This Week in Blu-ray we take a look at some new educational material from the BBC in the form of Human Planet, but it’s not without some high drama. We also take a walk with Terry Gilliam through the mind of Hunter S. Thompson. Again, not without some high drama. And there’s a quick sidestep into the world of South Park. High drama ensues. And finally there’s no high drama in the crime thriller Blood Out, not to be confused with the far better Brian De Palma film Blow Out, which also streets this week. It’s a lot of drama and a few laughs this week as we comb through the best and worst of this week’s Blu-ray releases.
There will be a much more in-depth review of this title coming soon, as I have so much to say about what the BBC has done with Human Planet. For now lets work with the short version. Narrated by John Hurt, Human Planet takes the idea of filming our big blue planet in all the glory of high definition and combines it with the study of man. How do we, the only animal to inhabit every terrain on terra firma, interact with the abundance of nature that surrounds us at every turn? From the wild rivers to the deep oceans to the sky-reaching concrete and steel cities we’ve erected from her upper crust, humanity has a unique relationship with our home planet. And this documentary series captures it brilliantly. It’s also loaded up with extras and tuned perfectly for your HD television set. It’s like taking a college course in anthropology, if it were narrated by John Hurt and given a cinematic storytelling spit-shine.
One has to wonder whether or not Hunter S. Thompson ever really had a bender quite like the one dreamed up by Terry Gilliam. It’s possible, but almost unreachable by any stretch of the imagination. What’s also possible is for this Criterion release’s special features to be even more engrossing than Gilliam’s splendid trip of a film. Between the trifecta of commentary tracks — one with Johnny Depp and Benicio Del Toro, one with Gilliam and a third with Hunter S. Thompson — a documentary about Thompson and Hollywood, collections of Ralph Steadman art, Thompson correspondences being read by Johnny Depp and a BBC documentary about Thompson and Ralph Steadman, it’s easy to get lost in everything that exists beyond the film. The combination of these things makes for a profoundly fascinating mind-capsule, that when opened reveals the inner workings of the mind of Hunter S. Thompson, as seen through the lens of Hollywood and the equally mad Terry Gilliam. It’s a damn sight to behold, I tell you. Sort of like a bender in Las Vegas, but without the incredible hangover.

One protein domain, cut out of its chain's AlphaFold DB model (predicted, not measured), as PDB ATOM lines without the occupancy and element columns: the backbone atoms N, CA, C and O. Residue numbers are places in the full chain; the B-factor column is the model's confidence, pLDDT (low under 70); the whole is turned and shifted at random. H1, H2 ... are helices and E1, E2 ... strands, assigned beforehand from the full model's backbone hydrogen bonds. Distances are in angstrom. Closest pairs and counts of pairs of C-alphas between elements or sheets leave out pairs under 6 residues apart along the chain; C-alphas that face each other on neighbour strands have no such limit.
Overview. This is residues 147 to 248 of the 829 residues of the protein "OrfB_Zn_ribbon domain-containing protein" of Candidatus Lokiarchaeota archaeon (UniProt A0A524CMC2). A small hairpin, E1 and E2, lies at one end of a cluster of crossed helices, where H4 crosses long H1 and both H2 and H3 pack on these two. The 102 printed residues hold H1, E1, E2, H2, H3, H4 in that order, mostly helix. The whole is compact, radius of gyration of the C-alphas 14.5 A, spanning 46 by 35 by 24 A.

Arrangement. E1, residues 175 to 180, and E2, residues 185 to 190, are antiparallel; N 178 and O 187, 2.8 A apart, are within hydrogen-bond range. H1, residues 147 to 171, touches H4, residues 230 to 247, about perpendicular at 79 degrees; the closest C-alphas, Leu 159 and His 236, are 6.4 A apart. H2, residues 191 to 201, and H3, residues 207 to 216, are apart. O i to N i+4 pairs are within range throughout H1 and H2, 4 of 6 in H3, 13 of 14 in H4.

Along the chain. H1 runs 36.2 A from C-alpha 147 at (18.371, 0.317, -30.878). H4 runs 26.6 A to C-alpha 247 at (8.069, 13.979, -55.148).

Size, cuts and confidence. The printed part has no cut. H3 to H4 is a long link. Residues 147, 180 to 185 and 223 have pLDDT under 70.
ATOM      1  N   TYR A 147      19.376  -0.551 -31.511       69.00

It’s not all that difficult to believe that South Park is still worth buying 14-seasons into its run. It is, in fact, still the last bastion of great satire work left in our increasingly dull media landscape. It’s as if Matt and Trey channel the spirit of Monty Python as they cut together the remnants of foul-mouthed little paper children and drive them into countless situations that wreak not just of ridiculous, but of brilliant observationalism as well. There are also plenty of low-ball jokes. The dick and fart variety that keep the kids interested in between commercial breaks. All is still clear and present and just as dangerous in the fourteenth frame of South Park. It’s a bit elastic, my recommendation that you buy this set, but I’m not above saying that you should buy this Blu-ray because of the content and not an assortment of extras. Some films and shows need the extras to make the price tag worth it. They need more than what this set has to offer — some mini commentary tracks and deleted scenes — but as any long-time reader of this column can tell you, sometimes a set is simply worth it. South Park is one of those rare shows, begetting one of those rare Blu-ray sets. Then again, maybe you’re not into dick and fart jokes.